Rob Walker Answers our Questions About Hello Kitty, Etsy & Buying In
From his Consumed column to his Murketing Blog, Rob Walker is a great storyteller and keen social commentator. Walker's New York Times Magazine article, Handmade 2.0, is legendary in indie craft circles. It was the first mainstream media article about the handmade revolution that really got it.
In his fascinating new book, BUYING IN: The Secret Dialogue Between What We Buy and Who We Are, Walker examines the dialogue between who we are and what we buy. His research into brands like Red Bull, Sanrio and Converse is eye-opening and funny.
Walker will be discussing his new book at Politics & Prose (5015 Connecticut Avenue, N.W.) on Wednesday, August 6th at 7 p.m. Plus he'll be giving away 25 of these awesome screenprint posters from Little Friends of Printmaking. He was nice enough to answer our questions about marketing, Etsy, Hello Kitty and more.
Q: What company, in your opinion, is the best at "murketing" right now? Who's the future "murketer" of the year?
A: I wouldn't to crown anybody "best," but I like the idea of "murketer of the year" — it would have to be the kind of thing where it would be up to others to decide whether that's a badge of honor — or a badge of shame.
A couple of things I've read about just recently would be good nominations.
One involves MTV and Sears. Basically they've collaborated on a movie called The American Mall, which will air on MTV in the fall; it was shot in a Sears and all the characters wear Sears clothes. Sears will sell the DVD in its stores, and the soundtrack. Characters from the movie will be in Sears newspaper circulars. And of course there will be Sears ads during the show. But basically it's impossible to tell where the "entertainment" begins and the "marketing" ends. Very murky.
The other is the Chris Brown single "Forever," currently number 9 seller on iTunes. Turns out the bit where he says "Double your pleasure" is no coincidence: He was hired by Wrigley to update the famous Double Mint jingle. (Other pop star types were hired to update the Big Red and Juicy Fruit jingles.) Once Brown cut his new version of the jingle, he added some additional lyrics and voila — pop hit, courtesy of Wrigley gum!
The music arena is a really interesting one for murketing, because it used to be a site of resistance — people were mad when Nike used a Beatles song in an ad, that kind of thing. That's really changed. Procter & Gamble may be one-upping this Wrigley thing, because they've reportedly cut a deal with Island Def Jam to form a record label together. It's called Tag Records — Tag being a P&G brand of deodorant. Once upon a time people might have shied away from getting a record deal with a label founded to promote, and indeed named after, a brand of deodorant. Keeping an eye on that one.
And then there was the thing where McDonald's paid to have its branded iced coffee prominently placed on the set of a news show in Vegas. That one kicked up a bit of a fuss, but I'd say it's still in the running for Murketing Moment of 2008.
Oh, and I have to note the Dove "Campaign For Real Beauty," which while not particularly new, keeps adding to its murky heritage: It recently commissioned Judith Thompson to write a play about aging and beauty. So, a theatrical production tied to the brand message — that's a new one.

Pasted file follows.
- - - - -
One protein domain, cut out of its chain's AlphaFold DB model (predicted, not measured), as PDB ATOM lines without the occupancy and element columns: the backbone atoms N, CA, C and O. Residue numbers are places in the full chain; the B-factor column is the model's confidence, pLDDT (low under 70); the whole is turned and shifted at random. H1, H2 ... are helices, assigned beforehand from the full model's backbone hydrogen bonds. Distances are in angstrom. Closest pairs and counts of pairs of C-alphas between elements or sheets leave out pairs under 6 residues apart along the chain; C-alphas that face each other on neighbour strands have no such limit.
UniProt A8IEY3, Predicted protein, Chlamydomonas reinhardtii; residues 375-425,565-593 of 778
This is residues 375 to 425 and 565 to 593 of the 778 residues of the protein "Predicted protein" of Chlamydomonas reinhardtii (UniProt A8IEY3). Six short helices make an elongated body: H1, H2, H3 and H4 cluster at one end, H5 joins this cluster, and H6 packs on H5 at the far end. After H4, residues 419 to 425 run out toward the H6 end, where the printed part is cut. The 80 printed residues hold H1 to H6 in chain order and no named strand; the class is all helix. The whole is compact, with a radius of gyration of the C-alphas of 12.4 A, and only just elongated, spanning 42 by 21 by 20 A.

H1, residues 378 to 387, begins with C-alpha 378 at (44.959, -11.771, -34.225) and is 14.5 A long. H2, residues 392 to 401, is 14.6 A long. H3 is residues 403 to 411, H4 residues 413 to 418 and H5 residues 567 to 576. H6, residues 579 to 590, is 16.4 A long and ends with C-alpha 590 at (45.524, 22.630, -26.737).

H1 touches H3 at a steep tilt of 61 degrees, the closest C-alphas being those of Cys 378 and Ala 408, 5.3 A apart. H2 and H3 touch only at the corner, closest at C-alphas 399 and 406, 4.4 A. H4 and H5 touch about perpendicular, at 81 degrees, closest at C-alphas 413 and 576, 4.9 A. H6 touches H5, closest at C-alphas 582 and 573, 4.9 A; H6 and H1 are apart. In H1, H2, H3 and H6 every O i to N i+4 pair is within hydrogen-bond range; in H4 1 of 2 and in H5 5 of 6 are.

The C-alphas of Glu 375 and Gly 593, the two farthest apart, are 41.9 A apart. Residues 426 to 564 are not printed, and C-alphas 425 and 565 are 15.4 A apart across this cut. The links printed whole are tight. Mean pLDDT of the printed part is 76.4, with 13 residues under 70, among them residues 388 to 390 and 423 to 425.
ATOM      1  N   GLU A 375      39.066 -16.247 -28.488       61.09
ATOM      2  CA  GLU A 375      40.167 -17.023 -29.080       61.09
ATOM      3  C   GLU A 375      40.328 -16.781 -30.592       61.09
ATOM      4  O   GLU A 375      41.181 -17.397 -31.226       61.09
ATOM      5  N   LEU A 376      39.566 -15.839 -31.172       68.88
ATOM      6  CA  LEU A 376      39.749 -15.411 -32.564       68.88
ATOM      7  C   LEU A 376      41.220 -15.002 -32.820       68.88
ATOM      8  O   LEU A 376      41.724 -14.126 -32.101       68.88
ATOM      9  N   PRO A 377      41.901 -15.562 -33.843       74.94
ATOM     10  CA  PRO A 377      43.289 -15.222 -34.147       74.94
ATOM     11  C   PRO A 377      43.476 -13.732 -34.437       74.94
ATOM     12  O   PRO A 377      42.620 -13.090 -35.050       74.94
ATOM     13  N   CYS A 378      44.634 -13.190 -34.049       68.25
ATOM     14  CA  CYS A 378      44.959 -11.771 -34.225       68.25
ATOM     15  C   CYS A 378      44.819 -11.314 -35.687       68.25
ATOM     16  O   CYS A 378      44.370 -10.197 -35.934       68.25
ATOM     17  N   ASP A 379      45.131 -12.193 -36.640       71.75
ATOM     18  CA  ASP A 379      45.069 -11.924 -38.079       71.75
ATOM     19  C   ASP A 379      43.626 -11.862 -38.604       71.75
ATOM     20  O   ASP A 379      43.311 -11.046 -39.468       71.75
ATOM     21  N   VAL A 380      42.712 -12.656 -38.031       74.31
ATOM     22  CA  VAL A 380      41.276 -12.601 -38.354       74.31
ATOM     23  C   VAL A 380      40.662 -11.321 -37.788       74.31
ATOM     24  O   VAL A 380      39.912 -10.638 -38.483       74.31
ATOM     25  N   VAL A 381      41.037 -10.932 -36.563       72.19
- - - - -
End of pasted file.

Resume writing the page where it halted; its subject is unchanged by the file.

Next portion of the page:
Okay, that's enough of that.
Q: Have brands replaced a lost sense of community in some way?
A: There's definitely a widespread feeling of lost community, and brands attempt to tap into that, sometimes explicitly; and there are those who argue that Apple and Harley Davidson and so on do add up to community.
But brand communities aren't real communities, in the way that someone like Robert Putnam ("Bowling Alone") would define that idea. Community isn't just about shared interest in something, it's about shared wilingness to sacrifice for higher ideals, for things that transcend self-interest. Brands communities don't deliver on that — which is one of many reasons that consumption can be frustrating, actually. We buy into ideas about brands that they really can't deliver on. And when they don't, we end up trying to buy something else to find satisfaction, and the cycle repeats.
We're very often not conscious of all this, or that this is what marketers are aiming for, and that's a big goal of the book — to give people a look behind the curtain, both at how the commercial persuasion industry works, and at how our own minds work when it comes to our buying decisions.
Q: In your book, Etsy founder, Rob Kalin says, "It's the Baby Boomer generation that fell in love with the mass-produced aesthetic," continuing to call Etsy a resurgence with it's growing customer base indicative of the backlash against the Wal-Marts of the world. Where is the declining economy in this equation? Is he ignoring the fact that it costs more to shop handmade? Is his vision sustainable?
A: Even Kalin wouldn't say that Etsy is going to turn back mass production. But ... what made me want to write about the craft/DIY world (which Etsy is part of) in the book is that there is sort of built into it a different way of approaching consumption. And it's not just about spending more money.
To me what's intriguing is that so many participants in that world bring to material culture a different implied critique, having to do with basic questions like: Do I need to buy this — or can I make it? If I do buy it, what can I learn about how its made (what's it made of, and by whom)? The handmade world can answer those questions in ways that are less alienating that shopping at a mass merchant, where there's no one to ask, and you can maybe Google up some report but it's hard to decipher, etc.
It's certainly true that plenty of people end up on Etsy for totally unrelated reasons — they just see something cute on a design blog, and they want it. That kind of thing may well suffer in a down economy. But if you're thinking on an individual level, to me the issue is: Whatever brought you into contact with the handmade world, isn't it getting at some pretty core issues that are worth considering? Our consumer choices really do matter, both to our own personal satisfaction, and to the broader culture (via ecology and labor practices etc.)